Should Biblical studies continue to exclude theological concerns from its agenda? What is the real significance of the new literary, canonical and feminist approaches that have established themselves as alternatives to the conventional historical-critical methodologies? These are question of crucial importance for contemporary Biblical studies. Francis Watson contends that the new approaches make it possible to rethink the relationship of Biblical studies to Christian theology. If interpretation is determined in part by the perspective of the interpreter, then it no longer makes sense to insist that historical questions about the test’s origins must always be given priority over explorations of its theological potential.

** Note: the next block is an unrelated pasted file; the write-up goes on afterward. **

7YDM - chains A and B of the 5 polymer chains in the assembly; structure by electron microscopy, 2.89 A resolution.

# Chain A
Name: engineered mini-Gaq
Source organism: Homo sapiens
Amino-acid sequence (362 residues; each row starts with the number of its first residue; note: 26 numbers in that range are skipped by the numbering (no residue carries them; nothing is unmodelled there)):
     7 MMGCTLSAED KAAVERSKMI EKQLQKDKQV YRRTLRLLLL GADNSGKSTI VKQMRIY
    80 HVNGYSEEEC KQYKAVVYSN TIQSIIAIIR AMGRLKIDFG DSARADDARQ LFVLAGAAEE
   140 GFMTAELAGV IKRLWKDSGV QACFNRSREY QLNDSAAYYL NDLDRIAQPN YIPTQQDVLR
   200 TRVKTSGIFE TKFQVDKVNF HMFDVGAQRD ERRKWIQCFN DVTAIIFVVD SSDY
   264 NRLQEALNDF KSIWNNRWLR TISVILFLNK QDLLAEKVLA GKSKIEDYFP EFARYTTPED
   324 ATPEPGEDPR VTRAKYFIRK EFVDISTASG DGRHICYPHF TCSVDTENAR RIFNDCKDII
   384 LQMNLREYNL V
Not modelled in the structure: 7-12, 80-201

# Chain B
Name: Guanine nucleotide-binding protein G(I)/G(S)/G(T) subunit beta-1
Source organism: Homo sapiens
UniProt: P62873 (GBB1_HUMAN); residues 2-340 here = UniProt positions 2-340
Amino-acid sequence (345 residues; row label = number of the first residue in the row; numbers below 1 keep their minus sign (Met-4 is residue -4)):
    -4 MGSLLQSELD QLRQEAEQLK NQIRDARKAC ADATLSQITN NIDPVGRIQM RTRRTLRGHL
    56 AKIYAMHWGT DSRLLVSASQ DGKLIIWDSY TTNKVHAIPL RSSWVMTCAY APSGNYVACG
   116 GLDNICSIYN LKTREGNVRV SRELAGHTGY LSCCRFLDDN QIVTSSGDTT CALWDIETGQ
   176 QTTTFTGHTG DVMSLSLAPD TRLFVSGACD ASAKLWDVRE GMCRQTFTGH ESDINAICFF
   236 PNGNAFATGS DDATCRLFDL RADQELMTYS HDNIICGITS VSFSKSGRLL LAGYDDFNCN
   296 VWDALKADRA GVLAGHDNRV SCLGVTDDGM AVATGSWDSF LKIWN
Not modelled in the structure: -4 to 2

Indeed, given that the primary location of the Biblical text is the Christian community, the object of investigations must be the Biblical text in its final, canonical form. Historical questions about its circumstances of origin are less significant than its role in furthering the process of theological and hermeneutical thought. Watson therefore engages critically with the work of, for example, Barth, Childs, Derrida, Frei, Lindbeck, McFadyen and Schussler Fiorenza. He also offers examples of a Biblical interpretation that gives precedence to theological concerns, drawing on texts from both Old and New Testaments. The outcome is a major challenge to the fundamental methodological assumptions of historical-critical Biblical scholarship.
Francis Watson is Professor of New Testament Exegesis, University of Aberdeen and was formerly Reader in Biblical Theology, King's College London. Previous publications include Paul, Judaism and the Gentiles, Text, Church and World, Text and Truth and Agape, Eros, Gender.